HELP - AIR SEALING a Continuous Stone Interior/ Exterior Wall

I just recently audited a home that had a blower door number of 11,684 CFM50 and/or 11.81 ACH50. And of course one of the main air infiltration culprits was a stone face wall that was continuous on the outside and inside of the building envelope. The basics as I see it is this: the 1/4" stone joints allow air to freely flow into the house.

Does anyone know of any good methods to seal a high-end stone wall air leakage like this? 

Thanks.

Below are some photos:

PHOTO OF HOUSE Stone Wall Located Bottom Right

CLOSEUP PHOTO OF HOUSE Stone Wall / Back Exterior Door (OUTSIDE)

INFRARED/ ACTUAL Stone Wall/ Back Exterior Door (INSIDE)

INTERIOR WALL - INFRARED / ACTUAL



Views: 3655

Reply to This

Replies to This Discussion

Try log cabin chinking.

Air sealing a wall like this must be done with a vapor diffusive material or you will get spalled stone faces from sealing materials holding water. I recommend mixing hydrated lime with local clay soils, this is the way they have been sealed for millenia. Vapor open and beautiful. Do not use cement based products to fill the gaps as these are not vapor diffusive.

I've drilled wood window and door jambs on double wythe brick walls and then dense packed.  Helped a lot.  Dunno if that applies to your job.

Lots of interesting ideas.  Typically in the North East we would have just skinned stone on a masonry wall. You could mortar the joints. Obviously you could seal it an close it.  I would seal it with open cell spray foam, Keep the permeability between 3 and 10 perm.  Then air space and interior surface, like green board on steel or timber studs.

I hate to cover it.  The answer for the 100 year old stone foundation in a cheap farm house would be drylock on well prepared surface.

I liked the suggestion to look elsewhere.  You know where the air is coming in, so try to stop the air getting out.  Also, put some nice french doors inside these doors to separate this space from the rest of the house.  Obviously large open vertical columns of air, create their own motivating pressure.  But if you can seal the top, it will slow the infiltration in the bottom. 

RSS

Videos

  • Add Videos
  • View All

Twitter

Latest Activity

Allan G Hurst replied to Simon's discussion Advice needed please in the group Energy Auditing Equipment for Sale, Trade or to Purchase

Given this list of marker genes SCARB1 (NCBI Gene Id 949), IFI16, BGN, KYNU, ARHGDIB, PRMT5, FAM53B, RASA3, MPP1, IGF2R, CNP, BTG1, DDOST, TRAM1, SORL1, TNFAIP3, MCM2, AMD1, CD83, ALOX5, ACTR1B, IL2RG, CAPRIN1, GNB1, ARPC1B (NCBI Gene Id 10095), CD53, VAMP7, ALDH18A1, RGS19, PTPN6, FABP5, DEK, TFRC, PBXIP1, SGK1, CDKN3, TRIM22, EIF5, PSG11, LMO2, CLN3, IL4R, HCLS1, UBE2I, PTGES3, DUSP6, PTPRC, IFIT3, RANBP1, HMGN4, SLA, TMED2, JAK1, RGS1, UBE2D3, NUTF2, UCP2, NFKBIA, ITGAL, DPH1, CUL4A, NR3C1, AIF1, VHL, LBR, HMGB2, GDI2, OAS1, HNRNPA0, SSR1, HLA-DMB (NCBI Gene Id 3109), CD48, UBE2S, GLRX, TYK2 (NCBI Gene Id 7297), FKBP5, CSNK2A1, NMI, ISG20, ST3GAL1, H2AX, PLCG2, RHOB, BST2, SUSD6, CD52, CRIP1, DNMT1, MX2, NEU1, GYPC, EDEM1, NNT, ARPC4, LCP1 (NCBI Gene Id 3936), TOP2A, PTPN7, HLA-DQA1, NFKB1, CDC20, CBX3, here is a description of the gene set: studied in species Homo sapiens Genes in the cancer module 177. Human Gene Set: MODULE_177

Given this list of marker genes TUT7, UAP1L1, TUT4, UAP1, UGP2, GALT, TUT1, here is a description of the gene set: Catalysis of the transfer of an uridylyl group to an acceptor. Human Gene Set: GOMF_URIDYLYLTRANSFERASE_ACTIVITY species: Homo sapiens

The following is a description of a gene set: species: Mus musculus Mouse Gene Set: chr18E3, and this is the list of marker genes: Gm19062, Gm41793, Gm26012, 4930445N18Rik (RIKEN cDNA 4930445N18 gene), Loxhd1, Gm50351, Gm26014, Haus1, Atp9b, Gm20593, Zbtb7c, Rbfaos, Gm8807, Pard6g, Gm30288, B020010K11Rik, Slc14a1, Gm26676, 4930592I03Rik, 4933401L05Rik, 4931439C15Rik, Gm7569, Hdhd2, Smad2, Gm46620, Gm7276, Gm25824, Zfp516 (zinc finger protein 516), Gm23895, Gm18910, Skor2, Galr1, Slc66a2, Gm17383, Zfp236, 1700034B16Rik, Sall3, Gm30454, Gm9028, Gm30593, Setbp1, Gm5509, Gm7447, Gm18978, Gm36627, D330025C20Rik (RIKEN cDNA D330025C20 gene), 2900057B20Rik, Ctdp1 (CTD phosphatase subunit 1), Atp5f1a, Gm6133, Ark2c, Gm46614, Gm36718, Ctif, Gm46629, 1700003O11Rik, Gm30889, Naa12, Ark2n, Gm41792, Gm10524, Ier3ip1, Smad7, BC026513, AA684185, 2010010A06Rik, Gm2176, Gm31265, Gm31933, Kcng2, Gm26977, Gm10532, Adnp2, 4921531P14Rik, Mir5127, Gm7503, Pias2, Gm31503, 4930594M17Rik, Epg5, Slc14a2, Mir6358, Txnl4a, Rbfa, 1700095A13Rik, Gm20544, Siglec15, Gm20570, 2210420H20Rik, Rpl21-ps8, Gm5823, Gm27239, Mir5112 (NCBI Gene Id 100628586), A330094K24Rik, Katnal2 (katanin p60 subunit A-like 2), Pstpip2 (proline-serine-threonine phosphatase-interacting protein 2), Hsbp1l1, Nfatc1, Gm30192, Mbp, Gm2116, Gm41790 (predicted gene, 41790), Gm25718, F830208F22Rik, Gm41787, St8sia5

"Simon:  My reason for using a fully calibrated Minneapolis Blower Door system is to…"
3 hours ago
Allan G Hurst joined Allison A. Bailes III's group
Thumbnail

HVAC

HVAC design, Manuals J, S, T, & D, Duct leakage, Air flow, ENERGY STAR new home requirements,…See More
4 hours ago
Michael Dunseith commented on Michael Dunseith's photo
Thumbnail

Proof is possible Tour - Corbett Lungsford

"Oldest House in America to have a Blower Door Test  - Cira 1652"
5 hours ago
Michael Dunseith posted a photo

Proof is Possible tour, with BPI

Corbett and Grace , Proof is Possible Tour hosted by ZERO DRAFT, Ithica, NY. BPI Crew
6 hours ago
Sandra K. Adomatis, SRA posted photos
6 hours ago
Sean Lintow Sr replied to Larry Nissman's discussion Foam insulation on attic floor
"The insulation job is quite simply a freaking eyesore & mess - with that it shouldn't be…"
13 hours ago
Sean Lintow Sr replied to Melissa Baldridge's discussion IECC 2012 & 2015 Compliance & HRVs
"commercial is 67% efficiency & 2.8 cfm per watt for residential as I recall on 2015 which…"
13 hours ago
Simon added a discussion to the group Energy Auditing Equipment for Sale, Trade or to Purchase
Thumbnail

Advice needed please

I'm looking to build my own blower unit for use with the minneapolis system.Please could anyone…See More
16 hours ago

© 2016   Created by Lawrence Berkeley National Laboratory.   Powered by

Badges  |  Report an Issue  |  Terms of Service